Lawyer proposes decriminalising free speech will enhance democratic practice

Oliver Barker-Vormawor, a Private Legal Practi­tioner, has proposed that in order to sustain and enhance democracy and democratic practice speech should be made absolutely free.

“The criminalisation of unde­sirable speech is inimical to the country’s democratic development and growth of the media and the only restraint on speech should be borne out of societal values and not criminal law, as the latter cre­ates an atmosphere of fear around speech,” he explained.

Mr Barker-Vormawor insisted that criminalising undesirable speech created an economy of fear around speech because the way democracy was sustained should enhance democratic practice which made speech absolutely free.

According to him, restrained speech came about when there was exchange between dialogue and argument and somebody issued a statement to disagree and was condemn so societal values should check speech and not through criminal law.

“Once criminal law is part of the processes, then you create economy of fear around speech but if socially, people can listen to one’s speech and condemn it, that should be fine since the person who says we agree with issues but do not agree with what you say, is absolutely fine.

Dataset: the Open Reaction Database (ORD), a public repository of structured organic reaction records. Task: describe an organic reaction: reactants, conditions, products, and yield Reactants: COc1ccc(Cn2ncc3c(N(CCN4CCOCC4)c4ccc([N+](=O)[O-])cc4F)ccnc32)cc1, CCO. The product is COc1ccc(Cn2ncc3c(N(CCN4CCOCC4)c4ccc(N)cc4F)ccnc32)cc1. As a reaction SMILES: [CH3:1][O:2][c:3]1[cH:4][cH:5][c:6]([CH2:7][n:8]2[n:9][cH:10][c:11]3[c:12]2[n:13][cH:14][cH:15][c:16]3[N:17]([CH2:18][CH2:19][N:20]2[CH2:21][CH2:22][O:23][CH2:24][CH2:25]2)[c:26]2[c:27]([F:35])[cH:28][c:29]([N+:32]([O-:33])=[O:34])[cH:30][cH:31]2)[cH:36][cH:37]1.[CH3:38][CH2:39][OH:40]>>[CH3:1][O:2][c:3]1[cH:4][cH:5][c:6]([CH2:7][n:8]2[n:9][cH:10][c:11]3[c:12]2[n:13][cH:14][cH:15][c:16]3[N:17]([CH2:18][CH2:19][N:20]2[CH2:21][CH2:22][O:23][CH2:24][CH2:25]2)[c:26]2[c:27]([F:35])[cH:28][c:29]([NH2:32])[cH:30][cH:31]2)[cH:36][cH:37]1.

“That is how the practice of democracy should operate since other voices will come in and chal­lenge the person’s speech which will give an opportunity to clarify so protecting undesirable speech is main notion behind establishment of freedom of speech.

“If it is desirable then, there is no concern about it and practice of democracy contemplates we will come across speech that we find undesirable and that is fine because by allowing undesirable speech, we create avenue for more desirable speech to sustain demo­cratic practice,” Mr Barker-Vorma­wor postulated.

For instance, he suggested that the principle by which legal practitioners were taught to look at criminal proceedings should be applied in laws relating to speech saying “it is better for one guilty person to be let off than innocent people to be locked up and we should bring same thinking to how speech operates.”

Mr Barker-Vormawor stressed on the need to achieve protection of speech and protection of the media, the laws must be propor­tionate and necessary to enable people to be able to speak more to enhance democratic dispensation.

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